August 2, 2012

I'd Tell You I Love You, But Then I'd Have to Kill You

I'D TELL YOU I LOVE YOU, BUT THEN I'D HAVE TO KILL YOU by Ally Carter (Hyperion, 2007)
GENRE: Romance - Contemporary

REVIEW: Fifteen year old Cammie Morgan goes to the Gallagher Academy for Exceptional Young Women, a boarding school that trains future spies. Even there, she is truly special, with an ex-CIA mom (who is also headmistress) and a dad killed on assignment, Cammie is a natural spy. But she's also a girl, as the author is quick to point out. Curious about life beyond self-defense and covert ops, Cammie falls in love with Josh, a local boy, who has no idea who, or what, she is. Hijinks ensue as Cammie uses her skills to keep her worlds from colliding, which, of course, they inevitably do. The 1st person narration is perky and cute, almost to a fault, as Cammie confides in the reader through plentiful, though eventually tiresome asides. The world of the Gallagher Academy is completely over-the-top, though if you suspend the right amount of disbelief, the ridiculousness is almost fun. Unfortunately, the stakes never get high enough for all the drama to seem warranted. There are no real bad guys and no lives at stake. For a novel populated by supposedly hard-core spies, this is a problem. As a result, Cammie's real-girl struggles fall a bit flat in this elevated, fantasy world.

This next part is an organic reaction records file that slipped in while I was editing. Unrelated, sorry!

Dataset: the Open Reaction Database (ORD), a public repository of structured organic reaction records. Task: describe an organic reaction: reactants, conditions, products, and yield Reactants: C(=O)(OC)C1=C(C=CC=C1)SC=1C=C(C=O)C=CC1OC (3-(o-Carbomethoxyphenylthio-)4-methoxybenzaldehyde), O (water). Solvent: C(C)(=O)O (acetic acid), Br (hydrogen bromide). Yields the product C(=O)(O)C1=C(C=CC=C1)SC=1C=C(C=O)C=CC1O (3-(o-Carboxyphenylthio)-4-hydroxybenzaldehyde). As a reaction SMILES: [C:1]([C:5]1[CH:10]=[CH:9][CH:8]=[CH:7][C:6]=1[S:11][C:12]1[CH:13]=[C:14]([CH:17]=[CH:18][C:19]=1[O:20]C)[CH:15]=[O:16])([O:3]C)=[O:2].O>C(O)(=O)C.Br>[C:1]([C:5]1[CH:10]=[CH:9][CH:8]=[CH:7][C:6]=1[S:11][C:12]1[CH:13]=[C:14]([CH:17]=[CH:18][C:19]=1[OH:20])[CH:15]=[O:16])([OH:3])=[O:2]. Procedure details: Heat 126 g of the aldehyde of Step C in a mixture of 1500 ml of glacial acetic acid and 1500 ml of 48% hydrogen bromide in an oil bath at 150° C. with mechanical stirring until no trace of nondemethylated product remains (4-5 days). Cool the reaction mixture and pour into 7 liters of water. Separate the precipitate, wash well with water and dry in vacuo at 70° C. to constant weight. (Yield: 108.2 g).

OPINION: Carter keeps a tight focus on the audience I Would Tell You I Love You, But Then I'd Have to Kill You is aimed at. Though it ultimately fails to live up to it's potential, tweens and teens will very likely devour this blend of everyday romance and girl-power spy-fantasy. Cammie is sympathetic and generally likable and, though not the most interesting person in this motley cast of characters, she is the easiest to relate to.

IDEAS: A good suggestion for girls who want their romance with a little humor and a bit of action. The importance of female friendships is also a nice touch and will likely appeal to a wide variety of girls.

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